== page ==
The National Labor Relations Board settled a widely followed case involving an employee who was fired after she complained about her boss on her facebook account. Company policy prohibited employees from disparaging the company and its employees, or even discussing the company on the web. The NLRB got involved, and sued the company.
The company had denied the worker the right to union representation when her supervisor questioned her. That action led to her disparaging remarks. In a settlement agreement, the company has agreed to alter its rules about employees’ rights to discuss their working conditions with each other, and not to deny union representation during meetings with managers. The employee will not be reinstated.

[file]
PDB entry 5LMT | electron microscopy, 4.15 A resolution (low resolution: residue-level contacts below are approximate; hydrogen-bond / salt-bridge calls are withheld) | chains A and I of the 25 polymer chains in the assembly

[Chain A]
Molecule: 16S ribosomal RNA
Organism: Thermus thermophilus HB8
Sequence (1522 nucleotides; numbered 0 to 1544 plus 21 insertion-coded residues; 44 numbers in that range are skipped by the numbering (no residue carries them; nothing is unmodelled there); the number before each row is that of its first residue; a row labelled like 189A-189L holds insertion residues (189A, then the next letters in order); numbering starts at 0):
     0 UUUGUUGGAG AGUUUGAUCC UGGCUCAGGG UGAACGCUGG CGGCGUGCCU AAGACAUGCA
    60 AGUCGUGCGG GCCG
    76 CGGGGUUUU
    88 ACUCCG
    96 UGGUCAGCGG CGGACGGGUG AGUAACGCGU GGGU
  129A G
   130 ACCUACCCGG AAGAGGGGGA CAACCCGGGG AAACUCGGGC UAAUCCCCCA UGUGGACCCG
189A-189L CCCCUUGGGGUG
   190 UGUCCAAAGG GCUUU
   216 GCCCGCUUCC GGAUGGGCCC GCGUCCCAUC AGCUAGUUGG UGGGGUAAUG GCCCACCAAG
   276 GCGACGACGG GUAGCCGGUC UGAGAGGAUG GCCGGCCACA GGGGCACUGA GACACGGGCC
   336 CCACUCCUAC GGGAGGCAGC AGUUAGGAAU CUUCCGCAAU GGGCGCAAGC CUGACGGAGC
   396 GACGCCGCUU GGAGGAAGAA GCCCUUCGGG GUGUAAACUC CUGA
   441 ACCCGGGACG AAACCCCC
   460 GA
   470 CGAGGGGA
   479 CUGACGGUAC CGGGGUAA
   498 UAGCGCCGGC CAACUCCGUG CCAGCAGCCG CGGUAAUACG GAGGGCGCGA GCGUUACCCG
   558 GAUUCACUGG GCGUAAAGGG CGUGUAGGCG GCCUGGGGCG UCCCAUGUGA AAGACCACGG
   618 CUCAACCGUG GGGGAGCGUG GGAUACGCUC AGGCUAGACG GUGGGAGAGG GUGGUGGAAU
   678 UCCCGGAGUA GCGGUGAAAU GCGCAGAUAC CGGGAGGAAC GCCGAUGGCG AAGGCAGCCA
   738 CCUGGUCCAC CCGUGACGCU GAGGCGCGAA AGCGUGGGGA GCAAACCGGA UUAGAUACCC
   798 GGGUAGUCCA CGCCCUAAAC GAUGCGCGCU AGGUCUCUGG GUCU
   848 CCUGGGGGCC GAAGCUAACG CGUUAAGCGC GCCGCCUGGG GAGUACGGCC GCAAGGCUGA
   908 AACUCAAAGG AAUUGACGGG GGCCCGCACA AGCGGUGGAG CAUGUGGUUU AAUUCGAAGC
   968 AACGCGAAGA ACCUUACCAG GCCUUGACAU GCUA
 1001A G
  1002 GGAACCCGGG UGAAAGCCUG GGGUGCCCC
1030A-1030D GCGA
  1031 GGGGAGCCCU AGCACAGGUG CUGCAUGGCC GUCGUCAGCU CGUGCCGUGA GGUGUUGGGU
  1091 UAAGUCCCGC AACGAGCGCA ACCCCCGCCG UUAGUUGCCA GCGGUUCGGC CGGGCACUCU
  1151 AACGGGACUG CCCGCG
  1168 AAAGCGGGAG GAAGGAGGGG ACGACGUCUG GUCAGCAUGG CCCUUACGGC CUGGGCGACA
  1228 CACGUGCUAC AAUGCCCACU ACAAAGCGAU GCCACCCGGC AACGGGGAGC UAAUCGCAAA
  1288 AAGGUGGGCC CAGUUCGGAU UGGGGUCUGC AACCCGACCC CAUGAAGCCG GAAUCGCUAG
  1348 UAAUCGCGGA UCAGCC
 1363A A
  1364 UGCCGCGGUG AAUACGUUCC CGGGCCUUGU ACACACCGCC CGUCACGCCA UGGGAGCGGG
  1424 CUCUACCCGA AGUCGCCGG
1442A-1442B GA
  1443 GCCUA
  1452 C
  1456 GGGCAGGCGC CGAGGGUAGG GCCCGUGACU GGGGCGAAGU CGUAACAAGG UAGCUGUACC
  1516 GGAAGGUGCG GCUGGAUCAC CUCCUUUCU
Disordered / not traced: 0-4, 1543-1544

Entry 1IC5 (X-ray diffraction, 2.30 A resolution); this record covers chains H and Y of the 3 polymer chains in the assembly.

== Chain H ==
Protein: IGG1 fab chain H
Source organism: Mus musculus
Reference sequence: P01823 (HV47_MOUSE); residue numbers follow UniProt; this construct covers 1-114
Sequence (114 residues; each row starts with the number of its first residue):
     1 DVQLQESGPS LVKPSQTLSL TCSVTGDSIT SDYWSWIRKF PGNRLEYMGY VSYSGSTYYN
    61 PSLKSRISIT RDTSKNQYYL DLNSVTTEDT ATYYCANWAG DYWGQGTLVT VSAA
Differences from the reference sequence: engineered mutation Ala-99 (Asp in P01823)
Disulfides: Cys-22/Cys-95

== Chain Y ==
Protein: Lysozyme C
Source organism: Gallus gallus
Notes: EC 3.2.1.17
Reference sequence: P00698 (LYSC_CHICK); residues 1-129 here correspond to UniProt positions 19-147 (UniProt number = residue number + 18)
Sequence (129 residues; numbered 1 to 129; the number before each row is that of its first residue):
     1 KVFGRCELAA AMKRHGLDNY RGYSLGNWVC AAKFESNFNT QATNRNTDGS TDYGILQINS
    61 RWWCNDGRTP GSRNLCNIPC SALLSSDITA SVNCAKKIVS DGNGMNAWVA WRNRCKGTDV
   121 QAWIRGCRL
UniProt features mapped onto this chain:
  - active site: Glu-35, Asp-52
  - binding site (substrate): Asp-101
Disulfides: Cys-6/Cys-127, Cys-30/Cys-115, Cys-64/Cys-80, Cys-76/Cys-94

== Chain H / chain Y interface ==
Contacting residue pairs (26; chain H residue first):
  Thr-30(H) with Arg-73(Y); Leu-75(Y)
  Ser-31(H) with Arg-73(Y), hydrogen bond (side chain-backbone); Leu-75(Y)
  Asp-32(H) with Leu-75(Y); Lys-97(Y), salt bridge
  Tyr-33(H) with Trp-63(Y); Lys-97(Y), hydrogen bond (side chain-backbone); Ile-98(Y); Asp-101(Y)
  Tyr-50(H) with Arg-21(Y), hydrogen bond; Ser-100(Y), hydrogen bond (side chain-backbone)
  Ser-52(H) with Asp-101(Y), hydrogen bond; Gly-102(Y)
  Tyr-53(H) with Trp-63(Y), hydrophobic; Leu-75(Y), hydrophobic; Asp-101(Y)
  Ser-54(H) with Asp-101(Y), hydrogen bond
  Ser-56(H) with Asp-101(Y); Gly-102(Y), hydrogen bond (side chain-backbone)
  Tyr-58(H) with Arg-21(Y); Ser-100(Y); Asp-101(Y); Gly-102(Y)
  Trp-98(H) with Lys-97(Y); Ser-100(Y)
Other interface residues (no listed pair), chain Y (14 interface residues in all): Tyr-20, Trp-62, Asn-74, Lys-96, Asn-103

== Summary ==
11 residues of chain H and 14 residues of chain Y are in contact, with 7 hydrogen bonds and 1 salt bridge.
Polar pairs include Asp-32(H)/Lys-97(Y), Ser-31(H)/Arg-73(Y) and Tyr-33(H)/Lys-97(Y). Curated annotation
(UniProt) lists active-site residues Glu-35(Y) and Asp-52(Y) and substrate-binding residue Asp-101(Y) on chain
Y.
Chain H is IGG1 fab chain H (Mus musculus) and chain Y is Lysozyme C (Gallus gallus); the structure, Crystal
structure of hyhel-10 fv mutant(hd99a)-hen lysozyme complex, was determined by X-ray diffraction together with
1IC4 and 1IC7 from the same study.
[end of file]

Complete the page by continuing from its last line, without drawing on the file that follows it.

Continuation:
Although this is a unionized employer, the NLRB’s rules apply to workplaces where there has never been a union. Employers are often surprised to learn that they may not make rules forbidding employees to discuss their wages with each other, for example. The right to collective action exists short of a formal collective bargaining organization. Does it extend to “disparagement” on facebook? In this context, probably: the post apparently complained about the working conditions, that is, the employee’s treatment by the supervisor. The conclusion would be stronger if the worker’s facebook friends included coworkers. If the disparaging comments were personal attacks, however, they probably would not qualify as protected discussions.